Safety is a major concern in any workplace, especially when working with machinery and equipment. This Lockout Tagout Buying Guide is your comprehensive resource to understand and implement lockout tagout procedures effectively, ensuring the safety of employees and preventing serious accidents. Lockout Tagout (LOTO) is a critical protocol that prevents the unexpected start-up of machinery during service or maintenance, safeguarding workers from potential hazards. This guide covers various aspects, including the definition and use of lockout and tagout, the importance of hazardous energy control, OSHA requirements, and steps for complete OSHA compliance. Delve into the details of lockout tagout procedure steps, the responsible parties for LOTO, training requirements, and scenarios where lockout must be applied. Learn about different lockout tagout devices, their definitions, and uses, ranging from cable lockouts to valve lockouts, ensuring a thorough understanding of the tools available for implementing this crucial safety protocol. Whether you are new to lockout tagout or seeking a comprehensive refresher, this guide equips you with the knowledge to prioritize workplace safety effectively.

What Is Lockout Tagout?

Lockout Tagout (LOTO) is the protocol that prevents the unexpected start-up of equipment or machinery during service or maintenance procedures.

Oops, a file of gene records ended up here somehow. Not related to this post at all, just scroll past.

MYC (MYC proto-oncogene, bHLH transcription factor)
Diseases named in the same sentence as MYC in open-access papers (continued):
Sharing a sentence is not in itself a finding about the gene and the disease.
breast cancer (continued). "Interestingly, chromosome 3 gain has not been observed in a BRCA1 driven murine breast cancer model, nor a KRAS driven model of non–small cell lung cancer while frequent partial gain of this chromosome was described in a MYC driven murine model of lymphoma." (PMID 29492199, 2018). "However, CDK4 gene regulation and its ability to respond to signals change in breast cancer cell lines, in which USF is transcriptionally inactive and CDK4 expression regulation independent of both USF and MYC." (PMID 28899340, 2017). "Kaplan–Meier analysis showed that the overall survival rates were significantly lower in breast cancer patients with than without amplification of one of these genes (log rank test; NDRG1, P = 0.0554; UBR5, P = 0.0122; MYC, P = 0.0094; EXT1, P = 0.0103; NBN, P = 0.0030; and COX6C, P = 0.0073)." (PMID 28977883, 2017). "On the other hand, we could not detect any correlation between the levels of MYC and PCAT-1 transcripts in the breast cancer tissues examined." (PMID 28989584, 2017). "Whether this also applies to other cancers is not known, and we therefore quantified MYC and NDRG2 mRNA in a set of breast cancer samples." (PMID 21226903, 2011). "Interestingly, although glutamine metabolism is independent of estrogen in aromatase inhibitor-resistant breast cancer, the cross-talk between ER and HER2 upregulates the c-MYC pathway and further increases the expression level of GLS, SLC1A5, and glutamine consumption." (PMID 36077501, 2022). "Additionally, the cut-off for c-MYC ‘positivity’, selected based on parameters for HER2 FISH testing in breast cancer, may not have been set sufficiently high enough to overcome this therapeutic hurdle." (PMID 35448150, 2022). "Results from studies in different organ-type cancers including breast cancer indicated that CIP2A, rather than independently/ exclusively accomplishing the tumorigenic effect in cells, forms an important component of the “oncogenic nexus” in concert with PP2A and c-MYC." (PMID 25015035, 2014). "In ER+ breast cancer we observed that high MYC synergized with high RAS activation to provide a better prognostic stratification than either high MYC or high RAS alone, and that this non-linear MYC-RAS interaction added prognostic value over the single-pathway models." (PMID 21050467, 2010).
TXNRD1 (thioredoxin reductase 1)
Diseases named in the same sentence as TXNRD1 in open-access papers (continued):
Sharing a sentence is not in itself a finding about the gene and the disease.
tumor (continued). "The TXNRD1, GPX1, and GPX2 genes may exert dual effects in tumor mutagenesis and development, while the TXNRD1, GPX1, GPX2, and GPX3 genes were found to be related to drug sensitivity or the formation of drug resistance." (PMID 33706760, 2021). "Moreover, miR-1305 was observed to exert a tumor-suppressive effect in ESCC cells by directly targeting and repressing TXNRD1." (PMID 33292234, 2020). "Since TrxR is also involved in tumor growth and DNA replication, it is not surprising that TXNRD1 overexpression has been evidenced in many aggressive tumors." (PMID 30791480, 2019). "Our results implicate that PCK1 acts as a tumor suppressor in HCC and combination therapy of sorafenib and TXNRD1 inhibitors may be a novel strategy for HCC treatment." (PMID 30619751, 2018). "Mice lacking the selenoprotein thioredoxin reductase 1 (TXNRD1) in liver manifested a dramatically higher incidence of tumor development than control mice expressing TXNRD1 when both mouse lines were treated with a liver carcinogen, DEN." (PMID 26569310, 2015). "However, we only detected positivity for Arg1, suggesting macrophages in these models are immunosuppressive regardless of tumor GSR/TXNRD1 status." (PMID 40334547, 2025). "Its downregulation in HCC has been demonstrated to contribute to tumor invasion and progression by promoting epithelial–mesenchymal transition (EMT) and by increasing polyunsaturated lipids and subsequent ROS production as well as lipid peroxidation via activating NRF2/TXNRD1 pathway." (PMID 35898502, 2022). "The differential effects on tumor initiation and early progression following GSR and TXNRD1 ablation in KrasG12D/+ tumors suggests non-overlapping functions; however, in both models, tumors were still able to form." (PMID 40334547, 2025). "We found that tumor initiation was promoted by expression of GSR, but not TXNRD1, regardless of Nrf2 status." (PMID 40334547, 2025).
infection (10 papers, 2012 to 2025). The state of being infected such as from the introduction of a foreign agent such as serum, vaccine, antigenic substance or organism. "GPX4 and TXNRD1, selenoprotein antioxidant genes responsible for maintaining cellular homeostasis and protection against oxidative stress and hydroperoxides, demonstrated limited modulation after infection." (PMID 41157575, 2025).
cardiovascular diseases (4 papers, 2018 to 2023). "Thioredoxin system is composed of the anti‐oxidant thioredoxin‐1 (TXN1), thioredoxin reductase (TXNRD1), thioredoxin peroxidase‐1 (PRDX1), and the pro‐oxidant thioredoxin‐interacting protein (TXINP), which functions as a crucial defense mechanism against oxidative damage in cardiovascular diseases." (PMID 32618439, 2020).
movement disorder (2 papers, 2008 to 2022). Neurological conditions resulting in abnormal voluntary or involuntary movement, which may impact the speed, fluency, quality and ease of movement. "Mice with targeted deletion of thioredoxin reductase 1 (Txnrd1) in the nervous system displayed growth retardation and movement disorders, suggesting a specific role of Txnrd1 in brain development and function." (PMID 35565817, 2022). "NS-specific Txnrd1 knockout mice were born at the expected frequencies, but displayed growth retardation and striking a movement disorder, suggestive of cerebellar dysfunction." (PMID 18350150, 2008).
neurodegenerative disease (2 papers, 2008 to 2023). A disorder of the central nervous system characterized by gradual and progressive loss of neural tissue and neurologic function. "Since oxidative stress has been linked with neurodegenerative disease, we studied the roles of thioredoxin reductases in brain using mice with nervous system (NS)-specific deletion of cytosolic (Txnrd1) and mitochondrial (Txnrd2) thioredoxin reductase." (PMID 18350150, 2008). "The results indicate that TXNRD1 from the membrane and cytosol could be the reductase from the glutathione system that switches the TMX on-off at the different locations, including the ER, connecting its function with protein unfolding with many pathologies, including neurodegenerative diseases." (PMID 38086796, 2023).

Lockout

Lockout devices are positive restraints—locking machinery in a safe or “off” position and require a key or combination lock to unlock.

Tagout

Tagout tags are a warning system—alerting workers and others in the area that they may not use or operate equipment until authorized personnel remove the warning. Tagout tags are easier to remove, providing less protection than lockout devices and should rarely be used by itself.

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How Does Lockout Tagout Work?

Lockout devices and tagout systems are used to warn and block employees from potential hazardous energy release from equipment or machinery or unintended start-ups.

Why Is Lockout Tagout Important?

Lockout Tagout safety procedures are important to follow as they prevent someone from being able to turn on a device while someone else is working on it—keeping employees safe.